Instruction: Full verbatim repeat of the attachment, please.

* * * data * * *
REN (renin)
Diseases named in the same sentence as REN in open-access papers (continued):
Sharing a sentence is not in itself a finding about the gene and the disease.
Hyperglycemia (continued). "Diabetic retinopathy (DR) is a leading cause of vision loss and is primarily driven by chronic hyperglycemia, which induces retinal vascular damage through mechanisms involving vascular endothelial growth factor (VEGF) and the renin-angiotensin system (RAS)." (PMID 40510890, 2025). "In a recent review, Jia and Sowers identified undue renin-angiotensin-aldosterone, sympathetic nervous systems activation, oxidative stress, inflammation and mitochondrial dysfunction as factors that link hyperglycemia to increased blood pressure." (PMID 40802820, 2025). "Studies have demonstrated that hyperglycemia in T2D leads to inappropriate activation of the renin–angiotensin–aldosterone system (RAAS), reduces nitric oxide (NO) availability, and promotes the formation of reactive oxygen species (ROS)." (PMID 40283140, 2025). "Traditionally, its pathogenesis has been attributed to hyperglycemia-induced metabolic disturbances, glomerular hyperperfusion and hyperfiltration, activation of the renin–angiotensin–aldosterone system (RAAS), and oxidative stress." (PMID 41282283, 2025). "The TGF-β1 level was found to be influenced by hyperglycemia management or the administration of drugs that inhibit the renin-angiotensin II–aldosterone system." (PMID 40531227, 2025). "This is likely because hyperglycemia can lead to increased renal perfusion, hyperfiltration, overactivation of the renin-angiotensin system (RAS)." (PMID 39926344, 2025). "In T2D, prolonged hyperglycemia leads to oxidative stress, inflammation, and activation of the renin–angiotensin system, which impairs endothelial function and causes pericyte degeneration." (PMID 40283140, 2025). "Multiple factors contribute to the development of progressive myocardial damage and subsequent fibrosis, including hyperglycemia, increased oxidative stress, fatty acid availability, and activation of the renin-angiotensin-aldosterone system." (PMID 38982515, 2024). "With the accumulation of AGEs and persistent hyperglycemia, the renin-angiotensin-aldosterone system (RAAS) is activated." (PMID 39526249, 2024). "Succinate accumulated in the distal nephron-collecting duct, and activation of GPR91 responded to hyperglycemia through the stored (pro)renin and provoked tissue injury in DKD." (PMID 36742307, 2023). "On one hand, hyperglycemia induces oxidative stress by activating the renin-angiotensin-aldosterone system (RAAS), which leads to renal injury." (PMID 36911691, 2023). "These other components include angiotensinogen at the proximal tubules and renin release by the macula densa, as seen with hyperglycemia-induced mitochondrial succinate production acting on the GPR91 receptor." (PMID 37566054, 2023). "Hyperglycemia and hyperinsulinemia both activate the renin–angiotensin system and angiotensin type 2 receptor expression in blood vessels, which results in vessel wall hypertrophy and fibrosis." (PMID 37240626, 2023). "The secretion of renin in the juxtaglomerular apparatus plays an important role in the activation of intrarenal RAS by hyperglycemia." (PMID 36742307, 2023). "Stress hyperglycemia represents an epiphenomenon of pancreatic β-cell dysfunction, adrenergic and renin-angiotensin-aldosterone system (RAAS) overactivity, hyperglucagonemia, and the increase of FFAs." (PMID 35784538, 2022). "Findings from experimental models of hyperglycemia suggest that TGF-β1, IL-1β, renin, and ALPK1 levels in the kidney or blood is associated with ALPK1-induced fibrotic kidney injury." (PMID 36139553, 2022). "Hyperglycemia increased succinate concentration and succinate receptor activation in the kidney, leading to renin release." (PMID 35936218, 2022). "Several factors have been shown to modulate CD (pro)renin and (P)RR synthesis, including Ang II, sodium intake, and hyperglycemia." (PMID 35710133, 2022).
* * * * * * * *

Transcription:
REN (renin)
Diseases named in the same sentence as REN in open-access papers (continued):
Sharing a sentence is not in itself a finding about the gene and the disease.
Hyperglycemia (continued). "Diabetic retinopathy (DR) is a leading cause of vision loss and is primarily driven by chronic hyperglycemia, which induces retinal vascular damage through mechanisms involving vascular endothelial growth factor (VEGF) and the renin-angiotensin system (RAS)." (PMID 40510890, 2025). "In a recent review, Jia and Sowers identified undue renin-angiotensin-aldosterone, sympathetic nervous systems activation, oxidative stress, inflammation and mitochondrial dysfunction as factors that link hyperglycemia to increased blood pressure." (PMID 40802820, 2025). "Studies have demonstrated that hyperglycemia in T2D leads to inappropriate activation of the renin–angiotensin–aldosterone system (RAAS), reduces nitric oxide (NO) availability, and promotes the formation of reactive oxygen species (ROS)." (PMID 40283140, 2025). "Traditionally, its pathogenesis has been attributed to hyperglycemia-induced metabolic disturbances, glomerular hyperperfusion and hyperfiltration, activation of the renin–angiotensin–aldosterone system (RAAS), and oxidative stress." (PMID 41282283, 2025). "The TGF-β1 level was found to be influenced by hyperglycemia management or the administration of drugs that inhibit the renin-angiotensin II–aldosterone system." (PMID 40531227, 2025). "This is likely because hyperglycemia can lead to increased renal perfusion, hyperfiltration, overactivation of the renin-angiotensin system (RAS)." (PMID 39926344, 2025). "In T2D, prolonged hyperglycemia leads to oxidative stress, inflammation, and activation of the renin–angiotensin system, which impairs endothelial function and causes pericyte degeneration." (PMID 40283140, 2025). "Multiple factors contribute to the development of progressive myocardial damage and subsequent fibrosis, including hyperglycemia, increased oxidative stress, fatty acid availability, and activation of the renin-angiotensin-aldosterone system." (PMID 38982515, 2024). "With the accumulation of AGEs and persistent hyperglycemia, the renin-angiotensin-aldosterone system (RAAS) is activated." (PMID 39526249, 2024). "Succinate accumulated in the distal nephron-collecting duct, and activation of GPR91 responded to hyperglycemia through the stored (pro)renin and provoked tissue injury in DKD." (PMID 36742307, 2023). "On one hand, hyperglycemia induces oxidative stress by activating the renin-angiotensin-aldosterone system (RAAS), which leads to renal injury." (PMID 36911691, 2023). "These other components include angiotensinogen at the proximal tubules and renin release by the macula densa, as seen with hyperglycemia-induced mitochondrial succinate production acting on the GPR91 receptor." (PMID 37566054, 2023). "Hyperglycemia and hyperinsulinemia both activate the renin–angiotensin system and angiotensin type 2 receptor expression in blood vessels, which results in vessel wall hypertrophy and fibrosis." (PMID 37240626, 2023). "The secretion of renin in the juxtaglomerular apparatus plays an important role in the activation of intrarenal RAS by hyperglycemia." (PMID 36742307, 2023). "Stress hyperglycemia represents an epiphenomenon of pancreatic β-cell dysfunction, adrenergic and renin-angiotensin-aldosterone system (RAAS) overactivity, hyperglucagonemia, and the increase of FFAs." (PMID 35784538, 2022). "Findings from experimental models of hyperglycemia suggest that TGF-β1, IL-1β, renin, and ALPK1 levels in the kidney or blood is associated with ALPK1-induced fibrotic kidney injury." (PMID 36139553, 2022). "Hyperglycemia increased succinate concentration and succinate receptor activation in the kidney, leading to renin release." (PMID 35936218, 2022). "Several factors have been shown to modulate CD (pro)renin and (P)RR synthesis, including Ang II, sodium intake, and hyperglycemia." (PMID 35710133, 2022).